Few researchers studied nonlinear stiffness SEA without an additional motor. Migliore et al. developed a nonlinear stiffness SEA with antagonistic nonlinear elastic springs [18]. Palli et al. also designed a kind of nonlinear stiffness SEA [19]. The nonlinear stiffness mimics that of the biological joints [20]. It was noted there was a common property among these researches that the stiffness of actuators increases with the load increasing. It could be summarized as “low load, low stiffness and high load, high stiffness,” which is also common in human activity. Human limbs will stiffen to lift a heavy object but soften to clean up with a whisk.

This functionality is useful for human to obtain dexterous performance with low load and stability with high load [21]. To obtain the better running performance, researchers in MIT Biomimetic Lab developed MIT Cheetah robot with quadratic elastic stiffness in robot’s ankle joint [22]. Omer et al. proposed an adjustable stiffness joint for a bipedal robot where two linear springs with different stiffness were adopted and assembled in parallel with an offset. When lower load was given to the output link, the spring with lower stiffness was compressed and the stiffness of system is low. When the spring of low stiffness had been compressed fully, the spring with high stiffness was compressed and the stiffness of system became high [23]. Torrealba and Udelman proposed an adjustable compliant actuator by designing a particular cam shape. The stiffness can be adjusted by compressing the floating spring, and a group of torque-deflection curves show that the stiffness increased with respect to the deflection [15]. Kilic et al. proposed a wrapping cam mechanism with a torsion spring to attain quadratic behavior [24]. Palli et al. utilized a compliant four linkages’ mechanism as topology structure and optimized its dimensions of each bar using pseudo-rigid-body model to obtain the nonlinear relationship between position and stiffness of the actuator [19]. The different methods were used to generate nonlinear stiffness of compliant actuator. However, the feasible theoretical method to design the compliant mechanism which possesses the predefined nonlinear stiffness has not been given yet.

In this paper, a new design method of compliant actuators with predefined nonlinear stiffness trajectory of “low load, low stiffness and high load, high stiffness” was proposed. The basic structure of the proposed mechanism consisted of a roller, an elastic component, and a contact part. One joint of 3-DOF (degrees of freedom) rehabilitation robot for shoulder training was introduced as the compliant actuator with defined nonlinear stiffness. Theory deduction and resolution process using software were described in detail. The simulation and experiments were also conducted.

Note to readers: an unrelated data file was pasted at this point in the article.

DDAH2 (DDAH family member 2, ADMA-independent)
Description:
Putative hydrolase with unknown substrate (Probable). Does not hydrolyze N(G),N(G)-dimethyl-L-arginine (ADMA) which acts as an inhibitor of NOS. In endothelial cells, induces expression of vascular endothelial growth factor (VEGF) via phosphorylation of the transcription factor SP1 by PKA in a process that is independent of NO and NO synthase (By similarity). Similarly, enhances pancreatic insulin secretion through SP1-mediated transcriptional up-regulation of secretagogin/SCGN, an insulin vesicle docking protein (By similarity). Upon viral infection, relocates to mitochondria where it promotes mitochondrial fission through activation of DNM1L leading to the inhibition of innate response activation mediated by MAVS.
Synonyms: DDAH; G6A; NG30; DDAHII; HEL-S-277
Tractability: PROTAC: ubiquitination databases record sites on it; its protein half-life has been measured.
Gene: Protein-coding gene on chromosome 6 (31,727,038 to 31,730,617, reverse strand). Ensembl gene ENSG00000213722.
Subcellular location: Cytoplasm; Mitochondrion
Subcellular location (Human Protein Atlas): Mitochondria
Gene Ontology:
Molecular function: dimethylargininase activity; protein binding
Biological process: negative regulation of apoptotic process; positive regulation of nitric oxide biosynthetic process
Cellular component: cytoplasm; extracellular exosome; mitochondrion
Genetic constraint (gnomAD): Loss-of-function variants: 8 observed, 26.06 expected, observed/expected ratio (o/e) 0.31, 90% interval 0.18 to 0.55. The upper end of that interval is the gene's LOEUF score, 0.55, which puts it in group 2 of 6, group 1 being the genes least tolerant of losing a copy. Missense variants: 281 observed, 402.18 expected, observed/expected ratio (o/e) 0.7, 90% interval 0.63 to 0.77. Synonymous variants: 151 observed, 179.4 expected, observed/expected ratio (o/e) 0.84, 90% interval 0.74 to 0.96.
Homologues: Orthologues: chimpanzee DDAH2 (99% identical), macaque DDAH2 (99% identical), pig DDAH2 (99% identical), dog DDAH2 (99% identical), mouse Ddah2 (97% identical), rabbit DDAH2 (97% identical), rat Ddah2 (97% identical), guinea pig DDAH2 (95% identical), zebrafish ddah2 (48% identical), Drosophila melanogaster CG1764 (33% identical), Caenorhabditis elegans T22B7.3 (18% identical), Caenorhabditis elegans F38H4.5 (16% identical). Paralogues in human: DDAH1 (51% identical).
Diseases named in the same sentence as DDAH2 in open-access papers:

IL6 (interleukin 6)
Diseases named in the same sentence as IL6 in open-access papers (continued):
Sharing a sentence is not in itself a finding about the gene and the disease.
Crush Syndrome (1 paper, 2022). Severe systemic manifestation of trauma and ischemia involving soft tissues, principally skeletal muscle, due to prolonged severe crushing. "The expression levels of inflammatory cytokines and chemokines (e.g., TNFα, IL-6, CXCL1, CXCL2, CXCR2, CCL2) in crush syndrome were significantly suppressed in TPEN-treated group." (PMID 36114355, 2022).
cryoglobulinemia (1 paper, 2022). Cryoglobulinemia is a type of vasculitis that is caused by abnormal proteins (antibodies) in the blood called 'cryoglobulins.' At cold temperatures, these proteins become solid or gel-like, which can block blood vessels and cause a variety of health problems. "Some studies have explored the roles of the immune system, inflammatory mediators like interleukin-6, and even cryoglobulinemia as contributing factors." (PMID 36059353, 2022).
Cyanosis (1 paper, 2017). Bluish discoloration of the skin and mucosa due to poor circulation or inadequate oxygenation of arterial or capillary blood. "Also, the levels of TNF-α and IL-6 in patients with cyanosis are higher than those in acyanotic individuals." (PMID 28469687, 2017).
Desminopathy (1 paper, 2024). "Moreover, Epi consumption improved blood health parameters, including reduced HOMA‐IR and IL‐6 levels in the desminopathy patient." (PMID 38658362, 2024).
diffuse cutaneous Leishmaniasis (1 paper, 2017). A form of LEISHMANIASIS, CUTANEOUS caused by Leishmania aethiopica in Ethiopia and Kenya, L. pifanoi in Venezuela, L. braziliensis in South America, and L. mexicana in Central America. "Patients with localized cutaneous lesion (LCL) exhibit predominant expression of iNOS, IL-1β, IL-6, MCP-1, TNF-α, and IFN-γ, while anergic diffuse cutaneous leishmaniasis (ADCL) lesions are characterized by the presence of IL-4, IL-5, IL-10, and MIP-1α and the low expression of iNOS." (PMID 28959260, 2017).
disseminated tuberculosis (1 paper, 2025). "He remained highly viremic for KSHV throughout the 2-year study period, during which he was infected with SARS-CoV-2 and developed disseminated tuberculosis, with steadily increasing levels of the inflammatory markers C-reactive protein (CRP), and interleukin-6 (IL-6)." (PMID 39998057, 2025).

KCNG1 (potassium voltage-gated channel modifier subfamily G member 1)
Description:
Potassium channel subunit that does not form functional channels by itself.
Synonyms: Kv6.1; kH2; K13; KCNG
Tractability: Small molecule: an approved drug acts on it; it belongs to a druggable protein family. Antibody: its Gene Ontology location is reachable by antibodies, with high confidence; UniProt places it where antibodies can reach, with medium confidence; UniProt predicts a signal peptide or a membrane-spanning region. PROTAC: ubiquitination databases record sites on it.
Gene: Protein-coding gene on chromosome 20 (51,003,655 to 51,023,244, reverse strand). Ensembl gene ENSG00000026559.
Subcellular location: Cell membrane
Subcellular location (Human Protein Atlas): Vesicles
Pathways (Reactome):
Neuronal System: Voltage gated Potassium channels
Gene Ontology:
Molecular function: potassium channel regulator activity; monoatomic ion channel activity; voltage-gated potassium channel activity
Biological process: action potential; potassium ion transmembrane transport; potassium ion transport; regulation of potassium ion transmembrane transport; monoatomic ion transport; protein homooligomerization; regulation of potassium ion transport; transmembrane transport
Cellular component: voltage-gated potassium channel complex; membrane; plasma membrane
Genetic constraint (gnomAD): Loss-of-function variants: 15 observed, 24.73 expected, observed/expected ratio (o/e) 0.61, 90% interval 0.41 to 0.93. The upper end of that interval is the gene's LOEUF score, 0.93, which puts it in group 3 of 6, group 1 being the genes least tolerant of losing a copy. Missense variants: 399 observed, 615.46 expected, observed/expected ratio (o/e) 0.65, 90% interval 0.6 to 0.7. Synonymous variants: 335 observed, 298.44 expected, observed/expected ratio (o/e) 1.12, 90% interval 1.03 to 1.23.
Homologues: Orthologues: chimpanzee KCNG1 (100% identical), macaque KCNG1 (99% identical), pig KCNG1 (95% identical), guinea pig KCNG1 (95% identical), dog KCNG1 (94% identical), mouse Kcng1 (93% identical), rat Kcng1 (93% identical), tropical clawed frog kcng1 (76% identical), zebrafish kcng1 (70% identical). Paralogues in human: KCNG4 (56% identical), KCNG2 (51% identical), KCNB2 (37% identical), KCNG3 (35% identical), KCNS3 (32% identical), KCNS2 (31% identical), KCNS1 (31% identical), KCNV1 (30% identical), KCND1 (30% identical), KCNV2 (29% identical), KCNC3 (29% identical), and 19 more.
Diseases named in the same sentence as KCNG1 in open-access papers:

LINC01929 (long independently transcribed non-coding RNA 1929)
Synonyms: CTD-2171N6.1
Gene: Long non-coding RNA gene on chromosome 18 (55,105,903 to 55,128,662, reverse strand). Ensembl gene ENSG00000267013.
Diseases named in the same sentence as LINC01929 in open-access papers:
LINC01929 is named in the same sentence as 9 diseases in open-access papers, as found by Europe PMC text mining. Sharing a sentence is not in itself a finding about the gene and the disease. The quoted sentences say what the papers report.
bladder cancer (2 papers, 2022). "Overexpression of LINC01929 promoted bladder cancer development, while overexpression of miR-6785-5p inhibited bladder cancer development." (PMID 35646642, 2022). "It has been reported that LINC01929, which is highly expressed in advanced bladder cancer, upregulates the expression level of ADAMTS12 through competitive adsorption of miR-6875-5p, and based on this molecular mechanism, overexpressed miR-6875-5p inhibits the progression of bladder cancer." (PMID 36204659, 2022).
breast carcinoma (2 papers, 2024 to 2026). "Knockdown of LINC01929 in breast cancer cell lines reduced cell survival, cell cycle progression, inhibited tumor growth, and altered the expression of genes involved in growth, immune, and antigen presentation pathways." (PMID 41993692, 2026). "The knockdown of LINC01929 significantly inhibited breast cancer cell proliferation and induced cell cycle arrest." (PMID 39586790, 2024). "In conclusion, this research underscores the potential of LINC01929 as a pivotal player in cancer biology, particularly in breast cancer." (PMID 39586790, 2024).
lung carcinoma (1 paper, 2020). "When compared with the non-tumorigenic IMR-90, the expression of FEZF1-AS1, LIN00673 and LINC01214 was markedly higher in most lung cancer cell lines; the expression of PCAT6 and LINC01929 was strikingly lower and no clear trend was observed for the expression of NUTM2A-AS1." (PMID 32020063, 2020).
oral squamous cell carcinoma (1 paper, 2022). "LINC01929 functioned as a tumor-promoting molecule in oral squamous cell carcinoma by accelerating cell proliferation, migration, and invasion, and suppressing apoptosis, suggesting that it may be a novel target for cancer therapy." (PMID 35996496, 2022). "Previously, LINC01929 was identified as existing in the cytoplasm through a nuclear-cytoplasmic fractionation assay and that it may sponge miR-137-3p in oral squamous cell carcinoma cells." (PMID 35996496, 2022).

2. Mechanical Design of the Compliant Actuator

In this part, one compliant joint of a rehabilitation robot for shoulder complex was introduced which used the proposed nonlinear elastic elements. This robot was designed with 3 DOF (RRP configuration) by International Center of Advanced Mechanisms and Robotics (iCAMAR) of Tianjin University. All of these joints installed the nonlinear elastic elements and the mechanical design of the first joint was introduced as an example which is shown in Figure 1. The compliant joint consists of an inner drum, an outer drum, elastic elements, rollers, a linear magnetic encoder, wire rope, a pulley, motor combination (including a motor, gear box, and an encoder), and support frame. The inner drum connects with external loads and the outer drum is driven by a BLDC motor (Maxon) via wire rope and the pulley. To implement bidirectional compliant actuation, each compliant mechanism consists of two symmetrically arranged elastic elements and a roller. There are three compliant mechanisms distributed on the surface of inner drum with 120 degrees among them. The elastic elements connect with the inner drum and the rollers are installed on the outer drum via flanges. Bearings are used as rollers in order to decrease friction. A linear encoder and a reader which constitute linear magnetic encoder are installed on the outer drum and inner drum, respectively, so that the relative motion between them can be detected precisely. The equilibrium status is that the roller is located in the center line of two symmetrical elastic elements.